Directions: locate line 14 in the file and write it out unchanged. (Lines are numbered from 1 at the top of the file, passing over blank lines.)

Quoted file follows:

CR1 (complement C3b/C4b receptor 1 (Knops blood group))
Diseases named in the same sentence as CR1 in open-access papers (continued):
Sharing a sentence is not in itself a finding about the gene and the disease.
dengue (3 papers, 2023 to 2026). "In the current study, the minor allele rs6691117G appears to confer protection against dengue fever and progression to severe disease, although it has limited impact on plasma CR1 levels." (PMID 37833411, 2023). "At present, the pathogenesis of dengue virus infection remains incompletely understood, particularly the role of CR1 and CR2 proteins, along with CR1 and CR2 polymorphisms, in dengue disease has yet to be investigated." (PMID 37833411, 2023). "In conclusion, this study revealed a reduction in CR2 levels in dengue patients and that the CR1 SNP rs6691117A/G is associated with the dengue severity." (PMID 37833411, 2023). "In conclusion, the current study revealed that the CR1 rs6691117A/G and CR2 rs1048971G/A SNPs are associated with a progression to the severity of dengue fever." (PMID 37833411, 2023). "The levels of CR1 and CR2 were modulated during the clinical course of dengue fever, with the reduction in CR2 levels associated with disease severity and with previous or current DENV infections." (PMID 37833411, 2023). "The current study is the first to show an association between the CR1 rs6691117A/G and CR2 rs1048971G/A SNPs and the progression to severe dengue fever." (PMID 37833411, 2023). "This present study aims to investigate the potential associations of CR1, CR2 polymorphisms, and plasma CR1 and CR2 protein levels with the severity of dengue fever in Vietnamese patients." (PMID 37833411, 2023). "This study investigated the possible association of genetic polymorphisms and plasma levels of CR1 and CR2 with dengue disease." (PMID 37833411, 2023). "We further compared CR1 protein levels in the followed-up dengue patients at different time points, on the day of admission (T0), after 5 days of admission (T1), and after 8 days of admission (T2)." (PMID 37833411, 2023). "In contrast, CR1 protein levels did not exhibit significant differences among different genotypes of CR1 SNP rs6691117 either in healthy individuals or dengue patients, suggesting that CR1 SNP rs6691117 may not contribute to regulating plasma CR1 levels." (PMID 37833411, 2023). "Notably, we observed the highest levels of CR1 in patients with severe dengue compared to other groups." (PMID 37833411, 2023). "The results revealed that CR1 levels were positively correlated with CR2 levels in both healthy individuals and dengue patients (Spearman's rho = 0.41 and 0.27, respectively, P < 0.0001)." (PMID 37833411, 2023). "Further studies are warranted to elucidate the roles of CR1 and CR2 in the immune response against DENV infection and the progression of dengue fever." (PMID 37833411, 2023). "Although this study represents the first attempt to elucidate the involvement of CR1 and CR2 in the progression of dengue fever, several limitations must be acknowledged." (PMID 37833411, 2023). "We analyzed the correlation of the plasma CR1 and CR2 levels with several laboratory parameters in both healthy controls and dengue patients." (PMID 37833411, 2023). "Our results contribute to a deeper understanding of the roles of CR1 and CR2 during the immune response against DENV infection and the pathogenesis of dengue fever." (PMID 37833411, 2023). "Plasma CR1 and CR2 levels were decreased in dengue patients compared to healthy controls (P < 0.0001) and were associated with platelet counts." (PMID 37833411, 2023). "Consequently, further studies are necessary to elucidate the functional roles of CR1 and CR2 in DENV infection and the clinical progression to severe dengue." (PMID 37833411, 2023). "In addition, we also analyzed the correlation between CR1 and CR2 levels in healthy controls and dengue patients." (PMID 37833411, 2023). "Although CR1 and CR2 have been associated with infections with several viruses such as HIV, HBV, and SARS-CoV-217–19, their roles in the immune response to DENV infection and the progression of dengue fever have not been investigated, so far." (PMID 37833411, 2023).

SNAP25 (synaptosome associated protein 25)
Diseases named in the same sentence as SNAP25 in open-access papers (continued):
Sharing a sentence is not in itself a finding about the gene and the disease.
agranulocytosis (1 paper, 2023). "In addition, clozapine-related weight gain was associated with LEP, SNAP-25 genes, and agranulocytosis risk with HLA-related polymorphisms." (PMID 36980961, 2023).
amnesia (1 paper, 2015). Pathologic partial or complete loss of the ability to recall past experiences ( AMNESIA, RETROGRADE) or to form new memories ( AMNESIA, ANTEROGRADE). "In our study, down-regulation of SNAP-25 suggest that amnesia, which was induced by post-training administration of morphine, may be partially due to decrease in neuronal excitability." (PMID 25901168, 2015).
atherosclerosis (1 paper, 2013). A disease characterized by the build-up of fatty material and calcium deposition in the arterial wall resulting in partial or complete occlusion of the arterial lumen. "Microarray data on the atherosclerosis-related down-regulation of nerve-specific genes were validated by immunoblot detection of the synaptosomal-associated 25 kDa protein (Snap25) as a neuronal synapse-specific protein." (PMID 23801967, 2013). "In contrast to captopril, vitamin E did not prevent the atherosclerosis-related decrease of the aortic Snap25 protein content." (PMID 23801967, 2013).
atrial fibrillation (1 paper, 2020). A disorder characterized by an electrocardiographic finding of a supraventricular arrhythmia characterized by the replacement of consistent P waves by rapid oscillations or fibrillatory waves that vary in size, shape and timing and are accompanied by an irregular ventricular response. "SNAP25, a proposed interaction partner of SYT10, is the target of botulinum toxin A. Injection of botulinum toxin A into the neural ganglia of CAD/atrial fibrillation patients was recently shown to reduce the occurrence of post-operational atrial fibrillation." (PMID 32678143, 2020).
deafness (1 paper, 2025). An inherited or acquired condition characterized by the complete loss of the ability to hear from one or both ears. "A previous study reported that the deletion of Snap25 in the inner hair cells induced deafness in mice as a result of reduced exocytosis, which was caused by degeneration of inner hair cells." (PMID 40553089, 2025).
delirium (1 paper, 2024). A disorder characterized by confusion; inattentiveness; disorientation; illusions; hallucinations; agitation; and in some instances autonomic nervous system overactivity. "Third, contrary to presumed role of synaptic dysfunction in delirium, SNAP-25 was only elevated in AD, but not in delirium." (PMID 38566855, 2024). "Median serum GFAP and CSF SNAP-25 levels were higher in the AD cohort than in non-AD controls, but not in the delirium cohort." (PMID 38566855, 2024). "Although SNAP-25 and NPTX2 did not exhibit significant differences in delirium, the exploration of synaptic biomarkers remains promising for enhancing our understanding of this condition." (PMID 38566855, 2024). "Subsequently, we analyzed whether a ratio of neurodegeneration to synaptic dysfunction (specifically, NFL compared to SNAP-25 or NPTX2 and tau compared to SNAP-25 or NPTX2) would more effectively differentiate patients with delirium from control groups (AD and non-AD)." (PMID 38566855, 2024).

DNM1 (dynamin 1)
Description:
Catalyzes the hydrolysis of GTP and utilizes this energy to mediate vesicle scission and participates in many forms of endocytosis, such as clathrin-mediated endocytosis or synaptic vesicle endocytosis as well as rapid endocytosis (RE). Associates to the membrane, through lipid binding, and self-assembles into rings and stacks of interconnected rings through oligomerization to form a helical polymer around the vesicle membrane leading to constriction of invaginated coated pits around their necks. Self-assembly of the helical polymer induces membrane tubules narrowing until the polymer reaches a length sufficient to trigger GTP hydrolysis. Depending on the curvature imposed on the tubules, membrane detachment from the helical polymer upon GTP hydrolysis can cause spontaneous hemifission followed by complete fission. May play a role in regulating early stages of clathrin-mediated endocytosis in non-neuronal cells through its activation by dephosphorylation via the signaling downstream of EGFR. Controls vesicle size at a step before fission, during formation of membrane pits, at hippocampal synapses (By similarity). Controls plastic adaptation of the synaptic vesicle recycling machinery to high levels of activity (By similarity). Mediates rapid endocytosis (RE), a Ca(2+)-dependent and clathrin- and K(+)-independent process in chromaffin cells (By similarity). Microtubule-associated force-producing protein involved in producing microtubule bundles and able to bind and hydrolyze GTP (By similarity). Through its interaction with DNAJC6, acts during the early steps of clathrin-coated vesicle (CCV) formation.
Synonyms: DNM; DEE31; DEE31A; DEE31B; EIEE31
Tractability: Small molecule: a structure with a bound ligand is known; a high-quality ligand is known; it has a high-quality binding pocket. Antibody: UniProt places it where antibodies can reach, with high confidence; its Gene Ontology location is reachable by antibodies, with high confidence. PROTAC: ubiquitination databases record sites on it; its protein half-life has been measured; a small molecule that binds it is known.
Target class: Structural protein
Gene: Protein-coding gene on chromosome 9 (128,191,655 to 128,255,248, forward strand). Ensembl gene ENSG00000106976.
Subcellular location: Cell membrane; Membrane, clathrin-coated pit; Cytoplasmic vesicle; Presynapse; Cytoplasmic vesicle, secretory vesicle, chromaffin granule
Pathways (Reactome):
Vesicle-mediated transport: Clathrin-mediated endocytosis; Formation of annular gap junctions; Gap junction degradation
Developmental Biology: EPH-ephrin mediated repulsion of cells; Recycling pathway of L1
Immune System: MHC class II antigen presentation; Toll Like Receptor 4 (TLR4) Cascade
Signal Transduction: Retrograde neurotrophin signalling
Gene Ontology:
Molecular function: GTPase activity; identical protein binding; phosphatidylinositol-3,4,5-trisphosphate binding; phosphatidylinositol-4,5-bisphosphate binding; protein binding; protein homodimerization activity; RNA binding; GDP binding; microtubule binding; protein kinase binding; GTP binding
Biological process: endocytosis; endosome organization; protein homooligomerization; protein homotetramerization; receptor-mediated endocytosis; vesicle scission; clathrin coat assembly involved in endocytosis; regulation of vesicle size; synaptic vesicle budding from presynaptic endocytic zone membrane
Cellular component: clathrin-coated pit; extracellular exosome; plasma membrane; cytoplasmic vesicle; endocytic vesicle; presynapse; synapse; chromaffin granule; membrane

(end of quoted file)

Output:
DNM1 (dynamin 1)